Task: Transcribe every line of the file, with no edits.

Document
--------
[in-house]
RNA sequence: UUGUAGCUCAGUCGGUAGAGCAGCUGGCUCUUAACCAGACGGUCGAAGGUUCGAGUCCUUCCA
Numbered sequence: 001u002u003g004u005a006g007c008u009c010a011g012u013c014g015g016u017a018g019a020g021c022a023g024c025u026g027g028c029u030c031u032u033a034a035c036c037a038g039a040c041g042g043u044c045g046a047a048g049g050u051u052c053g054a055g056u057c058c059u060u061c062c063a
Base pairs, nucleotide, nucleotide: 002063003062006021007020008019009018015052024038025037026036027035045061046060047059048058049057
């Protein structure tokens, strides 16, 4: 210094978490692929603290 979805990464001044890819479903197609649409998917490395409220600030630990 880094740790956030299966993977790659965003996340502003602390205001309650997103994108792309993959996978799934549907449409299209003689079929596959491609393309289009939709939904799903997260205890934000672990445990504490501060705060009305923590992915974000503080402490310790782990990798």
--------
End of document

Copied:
[in-house]
RNA sequence: UUGUAGCUCAGUCGGUAGAGCAGCUGGCUCUUAACCAGACGGUCGAAGGUUCGAGUCCUUCCA
Numbered sequence: 001u002u003g004u005a006g007c008u009c010a011g012u013c014g015g016u017a018g019a020g021c022a023g024c025u026g027g028c029u030c031u032u033a034a035c036c037a038g039a040c041g042g043u044c045g046a047a048g049g050u051u052c053g054a055g056u057c058c059u060u061c062c063a
Base pairs, nucleotide, nucleotide: 002063003062006021007020008019009018015052024038025037026036027035045061046060047059048058049057
């Protein structure tokens, strides 16, 4: 210094978490692929603290 979805990464001044890819479903197609649409998917490395409220600030630990 880094740790956030299966993977790659965003996340502003602390205001309650997103994108792309993959996978799934549907449409299209003689079929596959491609393309289009939709939904799903997260205890934000672990445990504490501060705060009305923590992915974000503080402490310790782990990798």